Python package locations

I think this isn't a font technology specific problem but I think people here have definitely had this issue before. 
I installed fontTools with pip and it's located in

/usr/local/lib/python2.7/site-packages

It seems Fontlab and Glyphs App both expect it to be in

/Library/Python/2.7/site-packages/

What's the correct way to fix this? Can one add some kind of link to /Library/Python/2.7/site-packages/ telling both apps that it's in the former location? Or should it be installed in /Library/Python/2.7/site-packages/ anyway (how?)
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Comments

  • Kent LewKent Lew Posts: 847
    Can’t you just use a .pth file as a redirect?
    It’s been a while since I did this, so someone else will correct me if I’m wrong. Create a text file and name it “fontTools.pth”. The contents will be simply the path to your installation, just as you have it above (but with a trailing “/”). Place this .pth file in the directory where Fontlab and Glyphs are looking for fontTools.
    See if that works.

  • Glyphs doesn’t expect a specific location. It relies on the sys.path of the system python to include the path where the module is installed. 
  • You can specify pip package install locations with -t, but I don't think this is what you are after. If you are using a different pip than your system python/pip it will likely cause other issues down the road, even if you can point to the right site-packages.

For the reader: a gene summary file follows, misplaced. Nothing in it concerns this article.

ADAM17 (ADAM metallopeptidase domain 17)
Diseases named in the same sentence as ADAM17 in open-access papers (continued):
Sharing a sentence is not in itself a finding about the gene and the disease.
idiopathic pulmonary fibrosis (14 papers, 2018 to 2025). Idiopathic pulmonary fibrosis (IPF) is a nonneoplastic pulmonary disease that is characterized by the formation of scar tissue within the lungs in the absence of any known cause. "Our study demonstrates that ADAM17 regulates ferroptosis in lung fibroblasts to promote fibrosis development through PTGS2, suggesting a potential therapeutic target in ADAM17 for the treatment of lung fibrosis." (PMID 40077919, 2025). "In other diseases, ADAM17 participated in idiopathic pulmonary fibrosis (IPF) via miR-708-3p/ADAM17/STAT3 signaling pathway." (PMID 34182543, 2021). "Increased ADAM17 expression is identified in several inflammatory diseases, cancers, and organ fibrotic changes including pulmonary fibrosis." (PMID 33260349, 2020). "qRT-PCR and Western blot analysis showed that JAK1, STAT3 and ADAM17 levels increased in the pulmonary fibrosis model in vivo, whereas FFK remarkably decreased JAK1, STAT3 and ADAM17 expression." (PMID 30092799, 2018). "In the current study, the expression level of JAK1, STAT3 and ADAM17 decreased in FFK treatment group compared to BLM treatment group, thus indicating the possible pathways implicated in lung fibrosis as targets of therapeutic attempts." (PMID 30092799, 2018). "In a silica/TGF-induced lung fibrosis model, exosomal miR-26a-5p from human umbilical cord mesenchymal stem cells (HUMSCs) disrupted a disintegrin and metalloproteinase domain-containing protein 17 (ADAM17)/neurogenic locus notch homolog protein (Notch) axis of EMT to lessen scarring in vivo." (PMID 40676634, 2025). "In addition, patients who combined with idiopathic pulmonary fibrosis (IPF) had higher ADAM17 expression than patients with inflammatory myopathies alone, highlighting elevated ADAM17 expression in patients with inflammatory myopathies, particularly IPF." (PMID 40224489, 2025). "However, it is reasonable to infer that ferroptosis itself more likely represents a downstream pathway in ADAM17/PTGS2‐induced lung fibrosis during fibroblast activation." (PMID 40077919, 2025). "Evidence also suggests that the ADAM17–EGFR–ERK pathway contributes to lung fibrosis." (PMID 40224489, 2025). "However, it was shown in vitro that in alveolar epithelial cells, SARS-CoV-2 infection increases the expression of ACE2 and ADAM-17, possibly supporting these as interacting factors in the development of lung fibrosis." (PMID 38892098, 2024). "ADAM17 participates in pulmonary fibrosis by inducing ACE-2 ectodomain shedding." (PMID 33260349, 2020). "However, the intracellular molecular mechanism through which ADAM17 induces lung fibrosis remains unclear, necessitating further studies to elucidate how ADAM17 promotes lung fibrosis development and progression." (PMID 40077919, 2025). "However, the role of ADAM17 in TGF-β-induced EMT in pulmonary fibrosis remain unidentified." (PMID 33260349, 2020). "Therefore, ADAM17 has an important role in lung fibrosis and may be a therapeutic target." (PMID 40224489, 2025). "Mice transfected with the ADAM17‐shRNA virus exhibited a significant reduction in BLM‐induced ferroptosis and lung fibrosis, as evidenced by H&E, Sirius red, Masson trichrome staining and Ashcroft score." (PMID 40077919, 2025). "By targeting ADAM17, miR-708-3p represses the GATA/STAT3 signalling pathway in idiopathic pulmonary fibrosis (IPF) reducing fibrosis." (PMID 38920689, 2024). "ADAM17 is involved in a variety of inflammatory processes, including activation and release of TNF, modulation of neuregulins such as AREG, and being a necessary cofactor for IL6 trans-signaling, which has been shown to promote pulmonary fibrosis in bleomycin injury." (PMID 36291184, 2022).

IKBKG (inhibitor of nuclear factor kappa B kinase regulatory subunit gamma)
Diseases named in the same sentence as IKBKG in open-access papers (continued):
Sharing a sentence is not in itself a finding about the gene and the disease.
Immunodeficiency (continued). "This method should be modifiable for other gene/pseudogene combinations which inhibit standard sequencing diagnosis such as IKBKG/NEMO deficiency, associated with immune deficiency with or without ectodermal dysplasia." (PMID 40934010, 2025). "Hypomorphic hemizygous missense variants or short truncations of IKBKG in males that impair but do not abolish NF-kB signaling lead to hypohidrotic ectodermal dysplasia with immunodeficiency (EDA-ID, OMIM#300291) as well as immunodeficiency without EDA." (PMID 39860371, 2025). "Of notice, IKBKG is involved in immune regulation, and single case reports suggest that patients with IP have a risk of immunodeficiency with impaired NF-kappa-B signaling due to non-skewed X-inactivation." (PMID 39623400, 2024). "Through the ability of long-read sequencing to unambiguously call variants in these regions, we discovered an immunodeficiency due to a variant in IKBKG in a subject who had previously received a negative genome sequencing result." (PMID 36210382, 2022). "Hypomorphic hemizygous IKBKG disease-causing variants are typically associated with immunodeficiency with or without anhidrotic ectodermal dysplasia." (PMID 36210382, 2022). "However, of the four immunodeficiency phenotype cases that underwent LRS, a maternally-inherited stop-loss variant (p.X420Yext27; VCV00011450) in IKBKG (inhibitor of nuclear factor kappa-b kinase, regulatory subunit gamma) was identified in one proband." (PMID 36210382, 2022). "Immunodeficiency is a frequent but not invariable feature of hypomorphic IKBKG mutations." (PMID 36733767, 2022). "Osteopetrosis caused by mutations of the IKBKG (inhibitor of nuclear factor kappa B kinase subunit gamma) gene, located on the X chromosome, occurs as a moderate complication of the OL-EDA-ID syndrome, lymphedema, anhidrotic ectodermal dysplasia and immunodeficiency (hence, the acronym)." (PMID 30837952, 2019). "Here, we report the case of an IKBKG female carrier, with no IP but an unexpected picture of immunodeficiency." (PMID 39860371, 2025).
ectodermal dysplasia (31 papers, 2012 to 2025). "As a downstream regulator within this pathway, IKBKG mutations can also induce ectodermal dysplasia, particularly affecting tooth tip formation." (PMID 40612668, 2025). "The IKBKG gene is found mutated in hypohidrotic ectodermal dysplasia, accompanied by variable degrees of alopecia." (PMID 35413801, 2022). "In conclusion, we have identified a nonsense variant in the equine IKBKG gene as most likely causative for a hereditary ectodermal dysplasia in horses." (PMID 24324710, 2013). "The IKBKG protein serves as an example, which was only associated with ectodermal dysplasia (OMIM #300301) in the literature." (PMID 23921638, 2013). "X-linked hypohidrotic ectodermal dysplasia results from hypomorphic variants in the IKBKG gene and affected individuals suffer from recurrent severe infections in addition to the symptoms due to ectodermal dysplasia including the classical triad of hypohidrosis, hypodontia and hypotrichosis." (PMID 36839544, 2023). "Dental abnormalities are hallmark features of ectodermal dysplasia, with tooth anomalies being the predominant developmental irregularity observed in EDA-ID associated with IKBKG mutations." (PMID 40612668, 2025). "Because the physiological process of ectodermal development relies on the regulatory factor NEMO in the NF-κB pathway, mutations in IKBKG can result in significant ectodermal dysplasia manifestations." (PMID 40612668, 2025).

Make sure any other than the system pre-installed python/pip are run as separate binaries (e.g. brew python installs them as python2 or python3 to avoid collisions) and only install fonttools with pip once you are positive it’s the system pre-installed version and target directory for package installs.

    If you ever need to pip install anything for a specific project it’s a good idea to use either virtualenv or better yet pyenv to manage separate python environments for each project. For programs that look for packages in default locations you can then use the system pip to install packages, as an exception to the rule, so to say.

  • Thanks for the advice, I ended up symlinking it into the folder,
    @Georg Seifert I see.. the former folder is definitely in the sys.path.
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